If you'd like to purchase some top-of-the-line collagen, click here.
(1) Bello, A. E., Oesser S. (October 10, 2006). Collagen hydrolysate for the treatment of osteoarthritis and other joint disorders: a review of the literature. Taylor & Francis Online. Retrieved from http://www.tandfonline.com/doi/abs/10.1185/030079906x148373
(2) Axe, J. (2016). What is collagen? 7 ways collagen can boost your health. Dr. Axe. Retrieved from https://draxe.com/what-is-collagen/
(3) Bruyère, O. et. al. (January 20, 2012). Effect of collagen hydrolysate in articular pain: a 6-month randomized, double-blind, placebo controlled study. PubMed. Retrieved from http://www.ncbi.nlm.nih.gov/pubmed/22500661
(4) Clark, K. L. et. al. (April 15, 2008). 24-week study on the use of collagen hydrolysate as a dietary supplement in athletes with activity-related joint pain. PubMed. Retrieved from http://www.ncbi.nlm.nih.gov/pubmed/18416885
(5) De Luca, C. et. al. (January 19, 2016). Skin antiageing and systemic redox effects of supplementation with marine collagen peptides and plant-derived antioxidants: a single-blond case-control clinical study. PubMed. Retrieved from http://www.ncbi.nlm.nih.gov/pubmed/26904164
(6) Kam, K. (2016). Stress and acne. WebMD. Retrieved from http://www.webmd.com/skin-problems-and-treatments/acne/features/stress-and-acne#1
(7) Kresser, C. (March 23, 2012). How stress wreaks havoc on your gut - and what to do about it. Chris Kresser. Retrieved from https://chriskresser.com/how-stress-wreaks-havoc-on-your-gut/
(8) Wickett, R. R. et. al. (December 2007). Effect of oral intake of choline-stabilized orthosilicic acid on hair tensile strength and morphology in women with fine hair. Springer Link. Retrieved from http://link.springer.com/article/10.1007/s00403-007-0796-z
(9) Sheveleva, S. A., Batishcheva S. (n.d.). Characteristics of collagen's material bifidogenic properties. PubMed. Retrieved from http://www.ncbi.nlm.nih.gov/pubmed/22642160
(10) n.a. (2016). Foods for healthy skin. Health & Eating Food. Retrieved from http://healtheatingfood.com/foods-for-healthy-skin/
(11) Horton, D. (n.d.). Kickback ent. Retrieved from fhttp://dantehortonphotography.com
(12) n.a. (n.d.). Welcome! River Oaks Wellness Center. Retrieved from http://riveroakswellnesscenter.com/
In planning for my trip to Florence for the summer (the term "planning" being used very loosely here) I knew one thing for sure: I did NOT want to deal with jet lag. Even though my stay there was long enough for me to consider myself living there for a bit, I didn't want to miss even a few days of the excitement due to a whack sleep schedule. Yes, I just said "whack." It's hip. Whack.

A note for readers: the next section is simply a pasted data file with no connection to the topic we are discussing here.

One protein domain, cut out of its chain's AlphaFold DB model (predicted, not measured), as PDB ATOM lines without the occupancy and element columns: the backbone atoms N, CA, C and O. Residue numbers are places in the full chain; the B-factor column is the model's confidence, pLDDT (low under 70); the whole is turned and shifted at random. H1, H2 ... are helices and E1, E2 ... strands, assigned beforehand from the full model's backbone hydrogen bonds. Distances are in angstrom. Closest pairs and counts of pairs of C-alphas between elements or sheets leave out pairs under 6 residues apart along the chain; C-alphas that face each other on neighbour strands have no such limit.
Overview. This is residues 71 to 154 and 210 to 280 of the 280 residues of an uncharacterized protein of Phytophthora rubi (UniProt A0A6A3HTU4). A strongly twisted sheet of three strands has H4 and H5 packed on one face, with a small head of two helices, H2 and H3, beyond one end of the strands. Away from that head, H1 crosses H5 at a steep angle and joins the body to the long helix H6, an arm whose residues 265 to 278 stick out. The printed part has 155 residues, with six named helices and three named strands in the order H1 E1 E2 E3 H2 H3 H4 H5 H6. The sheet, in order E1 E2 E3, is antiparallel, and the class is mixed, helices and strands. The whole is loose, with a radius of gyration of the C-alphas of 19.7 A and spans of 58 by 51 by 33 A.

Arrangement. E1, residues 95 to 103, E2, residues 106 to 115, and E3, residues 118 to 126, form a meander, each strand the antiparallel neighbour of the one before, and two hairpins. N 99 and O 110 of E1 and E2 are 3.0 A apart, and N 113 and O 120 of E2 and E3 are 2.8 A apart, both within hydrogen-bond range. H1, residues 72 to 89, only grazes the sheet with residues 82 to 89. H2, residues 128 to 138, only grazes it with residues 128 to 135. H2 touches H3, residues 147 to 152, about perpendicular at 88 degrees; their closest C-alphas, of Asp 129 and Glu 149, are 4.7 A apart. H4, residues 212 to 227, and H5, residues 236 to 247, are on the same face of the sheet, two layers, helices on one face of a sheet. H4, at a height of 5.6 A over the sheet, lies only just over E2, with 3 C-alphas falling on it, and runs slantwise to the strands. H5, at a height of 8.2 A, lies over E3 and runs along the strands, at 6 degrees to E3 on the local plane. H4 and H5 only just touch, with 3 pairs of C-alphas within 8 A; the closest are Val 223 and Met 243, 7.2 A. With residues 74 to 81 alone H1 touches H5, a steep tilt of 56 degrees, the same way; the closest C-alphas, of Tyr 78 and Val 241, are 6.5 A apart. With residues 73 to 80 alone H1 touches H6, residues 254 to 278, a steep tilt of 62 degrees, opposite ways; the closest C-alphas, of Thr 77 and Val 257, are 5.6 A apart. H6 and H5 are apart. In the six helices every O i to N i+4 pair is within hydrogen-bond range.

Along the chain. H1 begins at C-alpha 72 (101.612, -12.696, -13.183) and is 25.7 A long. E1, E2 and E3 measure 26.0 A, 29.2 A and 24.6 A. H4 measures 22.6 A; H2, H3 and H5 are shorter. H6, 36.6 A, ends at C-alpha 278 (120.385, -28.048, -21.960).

Luckily for me, I happened to see one of Ben Greenfield's talks at Paleo f(x) 2016 a week before I was supposed to leave. If you aren't familiar with him, Greenfield is essentially the definition of a "biohacker". This basically means he likes to find ways to enhance his health and athletic performance using the things available in this era, without disregarding evolution. Self-proclaimed biohackers tend to have a few things in common, including: an interest in paleo or pseudo-paleo diets for optimal food intake, alternative workouts that promote fitness AND wellbeing, mental health practices like meditation, all-natural products for body care. But they still tend to include breaking-edge technology to track their health statistics to see which variations of all of the above are really helping improve their health.
I can dig it.
So when Greenfield gave us his top 10 latest methods he's been using to biohack his performance, my ears perked up. One of the items included on the list was hot-cold therapy. This can be done in cold chambers and saunas if you have access to them like he does, but it works just as well in a shower that can change temperatures quickly. Greenfield claimed this was the way he beats his jet lag every time he travels... which is a lot of the time.
That same weekend, I also finally got to meet Sarah and the other lovely people of Vital Proteins. While chatting it up with them, I asked if they thought any of their products would potentially help with jet lag. Sarah immediately handed me a bottle of their Beef Liver Capsules. I didn't know it at the time, but the B-vitamins in beef liver are actually great at easing digestive issues, like...
Travel constipation (1). I know, TMI, but I always have to deal with this. It's apparently not uncommon, either (2).